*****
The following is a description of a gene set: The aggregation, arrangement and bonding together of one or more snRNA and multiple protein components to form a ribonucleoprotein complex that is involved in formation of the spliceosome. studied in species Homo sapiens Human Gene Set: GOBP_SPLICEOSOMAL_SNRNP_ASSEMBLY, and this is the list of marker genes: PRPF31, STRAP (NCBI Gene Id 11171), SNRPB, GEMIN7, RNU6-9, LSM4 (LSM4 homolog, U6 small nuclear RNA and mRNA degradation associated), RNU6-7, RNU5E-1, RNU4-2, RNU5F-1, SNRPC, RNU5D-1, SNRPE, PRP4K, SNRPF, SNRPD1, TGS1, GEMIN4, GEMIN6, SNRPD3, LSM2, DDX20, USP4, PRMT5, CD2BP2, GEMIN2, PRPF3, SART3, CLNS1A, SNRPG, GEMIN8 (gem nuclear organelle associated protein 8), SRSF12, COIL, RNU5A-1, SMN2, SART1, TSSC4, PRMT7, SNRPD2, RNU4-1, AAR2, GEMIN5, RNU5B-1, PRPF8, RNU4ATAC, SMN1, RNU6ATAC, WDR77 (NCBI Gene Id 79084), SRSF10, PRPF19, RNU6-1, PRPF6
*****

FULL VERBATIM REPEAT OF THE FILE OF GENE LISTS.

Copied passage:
The following is a description of a gene set: The aggregation, arrangement and bonding together of one or more snRNA and multiple protein components to form a ribonucleoprotein complex that is involved in formation of the spliceosome. studied in species Homo sapiens Human Gene Set: GOBP_SPLICEOSOMAL_SNRNP_ASSEMBLY, and this is the list of marker genes: PRPF31, STRAP (NCBI Gene Id 11171), SNRPB, GEMIN7, RNU6-9, LSM4 (LSM4 homolog, U6 small nuclear RNA and mRNA degradation associated), RNU6-7, RNU5E-1, RNU4-2, RNU5F-1, SNRPC, RNU5D-1, SNRPE, PRP4K, SNRPF, SNRPD1, TGS1, GEMIN4, GEMIN6, SNRPD3, LSM2, DDX20, USP4, PRMT5, CD2BP2, GEMIN2, PRPF3, SART3, CLNS1A, SNRPG, GEMIN8 (gem nuclear organelle associated protein 8), SRSF12, COIL, RNU5A-1, SMN2, SART1, TSSC4, PRMT7, SNRPD2, RNU4-1, AAR2, GEMIN5, RNU5B-1, PRPF8, RNU4ATAC, SMN1, RNU6ATAC, WDR77 (NCBI Gene Id 79084), SRSF10, PRPF19, RNU6-1, PRPF6